A Westcountry hospital could face a formal investigation after cancer patients urgently referred by their GP waited too long for treatment.
The Royal Devon and Exeter Hospital (RDE) has missed a key 62-day maximum wait for nine months and is at risk of breaching its licence.
Monitor, the health service watchdog, said it was gathering evidence and was considering launching an inquiry into the trust's performance.
A spokesman for RDE said they were working hard to make sure targets were hit.
"Extensive action has been taken across the trust and within each cancer speciality over the last nine months," he said.
"This includes creating some additional outpatient and surgical capacity and, importantly, changing the way we work to streamlining the management of patients throughout their cancer treatment pathway."
He added that the signs were that the action plan had been a success.
"The improvement work is now starting to take effect such that the 62-day target was achieved in June (20)13 and is well on course to be achieved in July (20)13."
All NHS trusts are subject to strict Department of Health issued guidelines for the maximum amount of time patients should wait for treatment.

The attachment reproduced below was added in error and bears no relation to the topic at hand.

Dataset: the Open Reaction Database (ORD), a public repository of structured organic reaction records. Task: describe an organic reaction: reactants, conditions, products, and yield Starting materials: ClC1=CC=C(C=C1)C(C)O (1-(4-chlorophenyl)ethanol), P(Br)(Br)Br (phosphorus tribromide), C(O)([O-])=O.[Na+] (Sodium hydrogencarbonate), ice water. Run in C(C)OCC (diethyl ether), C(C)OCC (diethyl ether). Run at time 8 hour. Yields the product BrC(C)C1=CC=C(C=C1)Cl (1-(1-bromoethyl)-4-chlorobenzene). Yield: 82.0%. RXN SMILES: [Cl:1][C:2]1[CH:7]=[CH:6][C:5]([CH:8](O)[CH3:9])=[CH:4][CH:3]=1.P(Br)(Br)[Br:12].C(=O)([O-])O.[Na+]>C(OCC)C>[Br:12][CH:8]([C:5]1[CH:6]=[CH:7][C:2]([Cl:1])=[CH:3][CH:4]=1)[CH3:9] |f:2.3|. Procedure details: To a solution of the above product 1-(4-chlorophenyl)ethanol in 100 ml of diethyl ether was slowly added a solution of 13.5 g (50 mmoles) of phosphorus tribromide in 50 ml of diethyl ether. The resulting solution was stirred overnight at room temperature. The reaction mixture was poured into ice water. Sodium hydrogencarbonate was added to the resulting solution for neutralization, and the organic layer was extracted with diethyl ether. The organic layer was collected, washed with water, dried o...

In January it was reported to the RDE board that four cancer targets had not been met in the previous three months.
One target – that patients should receive subsequent treatment within 31 days – was breached because of an administrative error in the plastic surgery department.
The RDE spokesman said this had been resolved and no patients came to harm as a consequence of the delay.
Papers presented to the board said the "single biggest impact" on the missed 62-day referral to treatment target was the purchase last year of a £2.5million DaVinci robot used to treat prostate cancer.
It said that more local patients had been expected to be treated at RDE, but the influx of patients from North Devon and Torbay was "not fully anticipated."
Many of these referred patients were "a point where they are very close to, or beyond their 62-day breach date," the papers added.
The DoH target states that 85% of patients should be treated within 62 days of an urgent referral.
But according to board papers, at its lowest point just 79.6% of patients were treated within that time limit.
The spokesman said the number of patients affected was "relatively small", around six patients a month, a number of whom had missed the target by less than a week.
A spokesman for Monitor, which regulates Foundation Trust hospitals, confirmed it was examining issues surrounding missed cancer targets at RDE.
A spokesman said: "We would like the trust to improve their performance, but in terms of opening an investigation, we are still gathering information in order to make a judgement."